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November 2004, Volume 54, Issue 11

Letter to the Editor

Absolute Reticulocyte Count at birth and outcome of Neonates with Persistent Pulmonary Hypertension

Madam, Reporting of the reticulolyte count as an absolute number, the absolute reticulocyte count (ARC) appears to be gaining popularity in clinical practice. It has shown to be the best indicator of erythropoiesis. In term neonates, it ranges from 200 to 400 x 109/L.1 Neonates with persistent pulmonary hypertension (PPHN) are in a state of intermittent hypoxia.2,3 The hypoxia stimulates the bone marrow through release of erythropoietin causing increased erythropoiesis, which is reflected by increase in number of erythrocyte precusors in the blood stream. This type of response has been shown earlier with the observation of elevated nucleated red blood cell count in neonates with PPHN.4 However, the clinical significance of these precursor cells in relation to the outcome is not known. Logically, a higher count is expected in neonates with poor outcome and vice versa. The present study was carried out with the aim to look at the relationship between the ARC and the outcome of neonates with PPHN.

The study was performed at the Special Care Baby Unit (SCBU) at Royal Hospital in Muscat which has 30 beds and provides level III-IV care for all high-risk neonates including general and cardiac surgery. Neonates with diagnosis of persistent pulmonary hypertension (PPHN) were reviewed for absolute reticulocyte count (ARC). The diagnosis of PPHN was made based on history, clinical examination and 2-D Echocardiogram.5 According to the outcome, neonates were divided into two groups, group A (survivors) and group B (non-survivors). The detail information and relevant data were collected from computer database (Visual D base software). The ARC for the corresponding neonate was retrieved from the laboratory report section of the central on-line hospital computer system (Medicom). The ARCs were generated by the automated analyser, CELL-DYN, 4000, UK. The first reading of ARC was taken for analysis. The variables including the birth weight, Apgar score, sex, inborn/ outborn and the outcome were noted down. From 1st July 1998 to 30th June 2003, a total of 37 neonates were admitted with diagnosis of PPHN. Comparison among the variables was done using Statistical Package for Social Sciences, version 7.5 for Windows.

Table summarizes the findings of the study. Out of 37 neonates, 22 survived while 15 died. The non-survivors

Table. Comparison between the two groups.
Parameter Group A Group B P value
  (Survivors) (Non-survivors)
Number of cases 22 (60%) 15 (40%)
Apgar score at one minute 4.9+2.1 4.7+1.3 0.73
Apgar score at five minutes 7.4+1.5 6.7+1.4 0.16
Birth weight (grams) 3088+479 2962+454 0.42
Absolute reticulocyte 218+77 240+78 0.40
count (109/L)      

were noted to have a higher mean absolute reticulocyte count in comparison to the survivors, 240 x 109/L and 210 x 109/L, respectively. However, this difference failed to attain any statistical significance.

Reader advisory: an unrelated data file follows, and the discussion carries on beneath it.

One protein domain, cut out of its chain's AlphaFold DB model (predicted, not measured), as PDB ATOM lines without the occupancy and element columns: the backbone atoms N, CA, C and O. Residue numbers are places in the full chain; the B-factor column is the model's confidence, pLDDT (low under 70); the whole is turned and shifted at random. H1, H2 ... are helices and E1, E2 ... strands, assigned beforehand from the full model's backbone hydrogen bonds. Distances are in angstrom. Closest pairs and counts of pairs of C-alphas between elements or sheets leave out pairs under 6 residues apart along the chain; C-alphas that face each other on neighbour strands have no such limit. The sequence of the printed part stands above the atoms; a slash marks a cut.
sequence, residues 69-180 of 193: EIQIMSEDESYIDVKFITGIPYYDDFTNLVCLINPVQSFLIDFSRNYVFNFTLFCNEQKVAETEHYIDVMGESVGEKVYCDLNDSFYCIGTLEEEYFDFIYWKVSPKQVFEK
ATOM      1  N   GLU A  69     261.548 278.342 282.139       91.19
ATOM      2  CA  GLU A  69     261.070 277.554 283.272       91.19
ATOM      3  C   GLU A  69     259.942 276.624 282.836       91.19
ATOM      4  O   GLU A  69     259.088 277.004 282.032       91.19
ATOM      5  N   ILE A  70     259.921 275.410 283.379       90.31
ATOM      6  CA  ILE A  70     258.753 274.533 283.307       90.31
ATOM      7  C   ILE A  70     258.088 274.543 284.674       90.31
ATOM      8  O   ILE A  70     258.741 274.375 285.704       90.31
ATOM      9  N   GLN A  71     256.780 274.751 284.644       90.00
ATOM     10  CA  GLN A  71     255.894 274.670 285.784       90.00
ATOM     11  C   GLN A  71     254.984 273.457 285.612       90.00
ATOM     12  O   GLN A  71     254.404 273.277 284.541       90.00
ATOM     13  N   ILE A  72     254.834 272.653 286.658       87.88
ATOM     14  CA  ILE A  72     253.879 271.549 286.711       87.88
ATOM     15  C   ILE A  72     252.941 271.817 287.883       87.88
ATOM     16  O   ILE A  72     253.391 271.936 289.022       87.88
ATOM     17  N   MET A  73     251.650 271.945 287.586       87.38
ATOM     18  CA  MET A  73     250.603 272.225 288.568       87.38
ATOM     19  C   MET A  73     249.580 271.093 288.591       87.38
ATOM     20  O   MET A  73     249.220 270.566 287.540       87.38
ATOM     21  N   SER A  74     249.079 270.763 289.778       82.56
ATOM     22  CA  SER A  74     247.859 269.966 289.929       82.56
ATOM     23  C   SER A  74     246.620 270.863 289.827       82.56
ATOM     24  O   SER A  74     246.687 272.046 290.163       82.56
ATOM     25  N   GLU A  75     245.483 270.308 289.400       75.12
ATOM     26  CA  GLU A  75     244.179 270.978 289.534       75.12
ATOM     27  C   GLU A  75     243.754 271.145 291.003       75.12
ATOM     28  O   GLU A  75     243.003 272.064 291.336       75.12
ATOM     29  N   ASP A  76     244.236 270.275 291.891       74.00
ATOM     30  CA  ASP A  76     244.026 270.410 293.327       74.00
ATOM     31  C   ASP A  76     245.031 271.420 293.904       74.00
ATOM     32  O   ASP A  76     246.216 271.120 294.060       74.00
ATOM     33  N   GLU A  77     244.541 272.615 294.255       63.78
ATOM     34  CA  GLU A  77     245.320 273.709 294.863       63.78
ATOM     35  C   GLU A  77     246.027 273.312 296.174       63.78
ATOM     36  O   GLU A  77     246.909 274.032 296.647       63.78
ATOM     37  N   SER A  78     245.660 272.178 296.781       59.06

The higher ARC among the non-survivors indicated that these sets of neonates with PPHN were more sick and hypoxic at birth as compared to the survivors. One could argue about the other confounding variables resulting in elevated ARC among non-survivors. In fact, none of the non-survivors had any hemolytic disease or other risk factors attributing to elevated ARC.

ARC is readily available and reported by most of the laboratory in complete blood count at no extra cost. There is no need for extra collection of blood as routine full blood count provides the ARC. Thus, clinical use of this important informative parameter should further be evaluated.

In conclusion, we noted a trend of higher ARC in neonates with poor outcome, however it is imperative to look further at the predictive value of ARC in the outcome of neonates with PPHN. A study with larger sample size is suggested.

                    S. Manzar, S. M. Al Khusaiby
                    Neonatal Intensive Care Unit,
                    Department of Child Health,
                    Royal Hospital, Sultanate of Oman


1. Christensen RD. Expected hematologic values for term and preterm neonates. In:Christensen RD (ed). Hematological problems of the neonate. Philadelphia: W. B. Saunders, 2000, pp. 117-83.

2. Avery GB, Fletcher MA, McDonald MG. Neonatology; pathophysiology and
management of the newborn, 4th ed. Philadelphia J.B. Lippincott, 1994, pp. 441-5.

3. Roberton NRC. Textbook of neonatology, 2nd ed. London: Longman, 1992, pp. 432-42.

4. Manzar S. Relationship of nucleated erythrocyte count at birth with the severity and outcome of persistent pulmonary hypertension in neonates. J Trop Pediatr 1999; 45:178-9.

5. da Costa DE, Nair AK, Pai MG, et al Steroids in full term infants with respiratory failure and pulmonary hypertension due to meconium aspiration syndrome. Eur J Pediatr 2001;160:150-3.

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